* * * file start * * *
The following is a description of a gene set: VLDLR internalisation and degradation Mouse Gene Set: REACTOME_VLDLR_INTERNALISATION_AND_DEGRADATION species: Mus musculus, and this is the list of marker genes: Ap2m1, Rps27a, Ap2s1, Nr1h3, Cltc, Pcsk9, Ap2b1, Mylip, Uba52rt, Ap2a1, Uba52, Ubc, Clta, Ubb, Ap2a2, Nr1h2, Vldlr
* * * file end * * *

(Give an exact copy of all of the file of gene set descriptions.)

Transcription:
The following is a description of a gene set: VLDLR internalisation and degradation Mouse Gene Set: REACTOME_VLDLR_INTERNALISATION_AND_DEGRADATION species: Mus musculus, and this is the list of marker genes: Ap2m1, Rps27a, Ap2s1, Nr1h3, Cltc, Pcsk9, Ap2b1, Mylip, Uba52rt, Ap2a1, Uba52, Ubc, Clta, Ubb, Ap2a2, Nr1h2, Vldlr